Upcoming Workshops and Symposia
- The struggle for health and safety: Seafarers in Britain and Australia 1790-1900
29th Aug 2014
The BLHG will be holding its next talk on Friday 29 August 2014 in Merewether Seminar Room 298 from 12 noon to 1pm in the Merewether Building (HO4). Professor Michael Quinlan from the Australian School of Business, the University of New South Wales speak on "The struggle for health and safety: Seafarers in Britain and Australia 1790-1900."
If you are interested in attending please contact Andre Pinto at firstname.lastname@example.org by noon on Wednesday 27 August as refreshments will be served.
For well over a century prior to 1900 a struggle had been waged to improve health and safety amongst merchant seafarers. Broadly speaking this struggle took three forms. First and best recorded there were a series of pushes to improve the laws protecting the health and safety of ships and seafarers - a struggle for which Samuel Plimsoll has become synonymous though his involvement in no way captures the entirety of the struggle. Second, from the 1870s emerging unions of seafarers sought to improve health and safety on ships including agitating for improved laws and both collective and individual actions to protect members (such as paying their court costs). Third and least known, long before the emergence of and consolidation of unions, seafarers had take a considerable degree of informal industrial action (including strikes and mass desertion) over health and safety on their ship. This action continued even after unions became established. There were over 1800 instances of collective action by seafarers in Australian waters alone between 1790 and 1900 and health and safety was by far the single biggest issue/cause of these actions. Further, the actions covered a wide array of health and safety issues (from unseaworthy ships and incompetent officers to poor food and unsanitary conditions) including pursuing some issues long before they became a source of regulatory/policy concern. Drawing on a range of sources (including parliamentary inquiries, medical literature and contemporary newspapers) this paper provides an account of all three types of struggle. It also emphasises that the precarious nature of seafarer's employment is critical to understanding the health and safety of seafarers - just as it is today.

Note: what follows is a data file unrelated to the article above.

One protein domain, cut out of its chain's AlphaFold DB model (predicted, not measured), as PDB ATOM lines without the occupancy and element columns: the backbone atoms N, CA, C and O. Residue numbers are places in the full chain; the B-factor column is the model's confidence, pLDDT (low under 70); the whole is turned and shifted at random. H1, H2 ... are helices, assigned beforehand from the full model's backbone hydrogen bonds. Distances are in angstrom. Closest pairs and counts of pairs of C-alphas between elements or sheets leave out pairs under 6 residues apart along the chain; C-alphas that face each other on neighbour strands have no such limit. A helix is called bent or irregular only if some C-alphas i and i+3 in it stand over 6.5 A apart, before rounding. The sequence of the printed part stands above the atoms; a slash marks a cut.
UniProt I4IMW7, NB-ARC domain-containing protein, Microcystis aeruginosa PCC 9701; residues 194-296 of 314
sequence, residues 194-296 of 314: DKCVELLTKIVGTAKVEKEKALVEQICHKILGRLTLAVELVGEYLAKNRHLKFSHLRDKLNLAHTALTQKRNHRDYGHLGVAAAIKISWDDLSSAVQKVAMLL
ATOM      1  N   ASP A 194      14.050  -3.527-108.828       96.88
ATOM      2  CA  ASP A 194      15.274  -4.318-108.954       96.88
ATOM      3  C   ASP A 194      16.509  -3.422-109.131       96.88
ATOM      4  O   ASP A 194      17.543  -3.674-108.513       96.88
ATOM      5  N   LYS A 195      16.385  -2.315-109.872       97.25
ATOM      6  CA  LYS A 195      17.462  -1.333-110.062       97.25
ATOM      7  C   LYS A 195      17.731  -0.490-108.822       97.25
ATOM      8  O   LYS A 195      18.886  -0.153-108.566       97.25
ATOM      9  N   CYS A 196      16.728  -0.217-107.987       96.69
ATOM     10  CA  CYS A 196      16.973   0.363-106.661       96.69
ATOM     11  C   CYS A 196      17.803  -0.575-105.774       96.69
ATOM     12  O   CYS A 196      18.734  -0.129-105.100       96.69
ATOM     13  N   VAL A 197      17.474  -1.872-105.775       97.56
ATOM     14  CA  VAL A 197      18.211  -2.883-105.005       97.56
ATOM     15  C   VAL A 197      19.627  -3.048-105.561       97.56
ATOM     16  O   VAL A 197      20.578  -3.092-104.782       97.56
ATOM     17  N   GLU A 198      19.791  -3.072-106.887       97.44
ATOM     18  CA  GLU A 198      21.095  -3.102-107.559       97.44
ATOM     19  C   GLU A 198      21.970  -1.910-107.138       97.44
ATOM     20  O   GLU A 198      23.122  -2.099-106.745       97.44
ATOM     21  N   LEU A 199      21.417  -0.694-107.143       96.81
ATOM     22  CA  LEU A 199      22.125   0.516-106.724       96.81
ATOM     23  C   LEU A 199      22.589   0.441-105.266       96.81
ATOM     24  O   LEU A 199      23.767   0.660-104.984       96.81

Michael Quinlan is professor of Industrial Relations in the School of Management and Director, Industrial Relations Research Centre at the University of New South Wales. He has published extensively on occupational health and safety (OHS), especially the effects of precarious work arrangements. Another study (with colleagues at the University of Sydney) examines the impact of workplace death on families. He has also written on the history of worker mobilisation and labour regulation in Australia and is currently involved in a project on collective action by convict workers with Dr Hamish Maxwell-Stewart (University of Tasmania). His most recent book is Ten Pathways to Death and Disaster: Learning from fatal incidents in mines and other high hazard workplaces (Federation Press, Sydney, 2014).
- 'Perspectives in History' - Sixth Annual Conference of AAHANZBS
3rd Nov 2014 The University of Sydney, Australia
The Business and Labour History Group in the School of Business, the University of Sydney, Australia will be hosting the 6th Annual Conference of Association of Academic Historians in Australian and New Zealand Business Schools (AAHANZBS) on 3-4 November 2014.
Eastern Avenue Seminar Room 310,
The University of Sydney